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Photographer's Note

The façades of numerous Gothic-era buildings in Venice, especially those that overlook the Grand Canal, display the tendency to demonstrate a substantial degree of “entropiombo”. In other words, the structure is not quite a vertical plane but rather tends toward a
slightly sloped surface. Presently, this phenomenon is the subject of analysis and study by historians and restorers which have found the slope to be a "design" choice and are attempting to identify the construction traditions of the times, rather than the "rules" of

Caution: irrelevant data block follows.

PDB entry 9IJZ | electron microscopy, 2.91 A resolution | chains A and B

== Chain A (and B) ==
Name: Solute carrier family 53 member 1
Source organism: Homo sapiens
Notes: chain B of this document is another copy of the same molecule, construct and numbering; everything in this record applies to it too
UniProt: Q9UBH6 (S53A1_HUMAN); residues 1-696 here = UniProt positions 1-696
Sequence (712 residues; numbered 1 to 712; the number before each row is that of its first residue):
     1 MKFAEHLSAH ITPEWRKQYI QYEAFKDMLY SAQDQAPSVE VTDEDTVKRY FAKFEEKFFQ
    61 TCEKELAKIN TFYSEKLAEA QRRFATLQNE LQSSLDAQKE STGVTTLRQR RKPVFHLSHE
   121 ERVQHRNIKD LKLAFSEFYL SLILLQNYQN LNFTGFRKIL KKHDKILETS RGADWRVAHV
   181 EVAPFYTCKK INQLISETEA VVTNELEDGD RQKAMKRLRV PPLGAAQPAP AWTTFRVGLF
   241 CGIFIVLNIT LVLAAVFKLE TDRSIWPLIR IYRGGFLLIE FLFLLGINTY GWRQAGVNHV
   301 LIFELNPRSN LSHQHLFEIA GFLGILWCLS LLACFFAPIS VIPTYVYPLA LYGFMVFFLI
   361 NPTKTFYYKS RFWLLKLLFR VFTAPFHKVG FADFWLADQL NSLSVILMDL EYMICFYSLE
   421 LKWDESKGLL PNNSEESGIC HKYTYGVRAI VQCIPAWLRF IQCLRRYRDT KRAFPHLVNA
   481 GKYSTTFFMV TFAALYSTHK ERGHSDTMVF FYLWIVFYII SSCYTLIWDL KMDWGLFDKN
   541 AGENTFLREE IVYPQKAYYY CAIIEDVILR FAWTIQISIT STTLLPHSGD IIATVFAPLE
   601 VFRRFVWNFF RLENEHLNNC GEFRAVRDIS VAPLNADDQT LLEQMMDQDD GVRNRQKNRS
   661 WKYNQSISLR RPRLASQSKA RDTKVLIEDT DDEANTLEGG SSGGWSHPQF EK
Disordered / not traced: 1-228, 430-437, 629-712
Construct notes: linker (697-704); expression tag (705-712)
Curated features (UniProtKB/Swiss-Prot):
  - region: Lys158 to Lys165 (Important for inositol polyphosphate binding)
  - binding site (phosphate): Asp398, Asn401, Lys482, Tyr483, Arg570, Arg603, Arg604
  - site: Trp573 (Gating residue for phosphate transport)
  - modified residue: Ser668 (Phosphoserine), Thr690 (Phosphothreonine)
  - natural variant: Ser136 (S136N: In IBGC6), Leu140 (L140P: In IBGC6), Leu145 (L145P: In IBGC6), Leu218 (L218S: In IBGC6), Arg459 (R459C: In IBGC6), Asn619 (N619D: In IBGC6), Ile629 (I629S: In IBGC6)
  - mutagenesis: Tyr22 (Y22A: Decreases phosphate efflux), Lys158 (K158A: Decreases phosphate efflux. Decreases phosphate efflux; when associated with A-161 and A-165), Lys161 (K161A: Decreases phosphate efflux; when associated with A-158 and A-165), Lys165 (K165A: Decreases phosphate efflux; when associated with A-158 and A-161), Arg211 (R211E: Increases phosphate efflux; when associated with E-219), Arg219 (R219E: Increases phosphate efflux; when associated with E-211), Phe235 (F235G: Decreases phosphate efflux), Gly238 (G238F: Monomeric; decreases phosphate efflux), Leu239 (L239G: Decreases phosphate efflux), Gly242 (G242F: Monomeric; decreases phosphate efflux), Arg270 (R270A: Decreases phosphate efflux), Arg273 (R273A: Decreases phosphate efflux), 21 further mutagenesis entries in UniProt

construction. The slope of the façade (assumed to be a design decision) might have been necessary to the special systems of connection between the vertical and horizontal elements, the arrangement of the floor slabs or the type of foundation. This theorized warping “by design” is accentuated by other warping due to subsidence and settling, localized or general, of the buildings which are always displayed in Venetian structures.

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Additional Photos by maria varipati (maria-v1981) Gold Star Critiquer/Silver Workshop Editor/Gold Note Writer [C: 1185 W: 30 N: 1940] (10792)
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